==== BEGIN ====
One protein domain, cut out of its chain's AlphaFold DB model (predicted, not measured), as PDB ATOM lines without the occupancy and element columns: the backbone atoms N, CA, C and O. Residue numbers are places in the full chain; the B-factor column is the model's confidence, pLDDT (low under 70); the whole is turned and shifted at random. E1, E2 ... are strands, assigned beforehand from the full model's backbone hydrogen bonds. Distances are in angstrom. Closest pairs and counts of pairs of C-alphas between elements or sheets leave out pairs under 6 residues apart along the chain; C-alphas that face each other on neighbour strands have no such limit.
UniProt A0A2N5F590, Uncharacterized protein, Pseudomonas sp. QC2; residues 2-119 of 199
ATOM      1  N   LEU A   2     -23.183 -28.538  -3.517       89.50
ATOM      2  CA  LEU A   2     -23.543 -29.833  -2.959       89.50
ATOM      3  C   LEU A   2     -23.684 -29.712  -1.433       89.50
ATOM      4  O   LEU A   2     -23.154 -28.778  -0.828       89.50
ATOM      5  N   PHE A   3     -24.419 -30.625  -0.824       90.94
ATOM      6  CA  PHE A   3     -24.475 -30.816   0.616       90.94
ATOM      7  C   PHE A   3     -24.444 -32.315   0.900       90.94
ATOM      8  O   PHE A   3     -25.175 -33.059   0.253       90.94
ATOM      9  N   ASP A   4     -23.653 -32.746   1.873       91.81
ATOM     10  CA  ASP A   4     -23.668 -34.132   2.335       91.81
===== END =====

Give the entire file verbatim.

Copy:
One protein domain, cut out of its chain's AlphaFold DB model (predicted, not measured), as PDB ATOM lines without the occupancy and element columns: the backbone atoms N, CA, C and O. Residue numbers are places in the full chain; the B-factor column is the model's confidence, pLDDT (low under 70); the whole is turned and shifted at random. E1, E2 ... are strands, assigned beforehand from the full model's backbone hydrogen bonds. Distances are in angstrom. Closest pairs and counts of pairs of C-alphas between elements or sheets leave out pairs under 6 residues apart along the chain; C-alphas that face each other on neighbour strands have no such limit.
UniProt A0A2N5F590, Uncharacterized protein, Pseudomonas sp. QC2; residues 2-119 of 199
ATOM      1  N   LEU A   2     -23.183 -28.538  -3.517       89.50
ATOM      2  CA  LEU A   2     -23.543 -29.833  -2.959       89.50
ATOM      3  C   LEU A   2     -23.684 -29.712  -1.433       89.50
ATOM      4  O   LEU A   2     -23.154 -28.778  -0.828       89.50
ATOM      5  N   PHE A   3     -24.419 -30.625  -0.824       90.94
ATOM      6  CA  PHE A   3     -24.475 -30.816   0.616       90.94
ATOM      7  C   PHE A   3     -24.444 -32.315   0.900       90.94
ATOM      8  O   PHE A   3     -25.175 -33.059   0.253       90.94
ATOM      9  N   ASP A   4     -23.653 -32.746   1.873       91.81
ATOM     10  CA  ASP A   4     -23.668 -34.132   2.335       91.81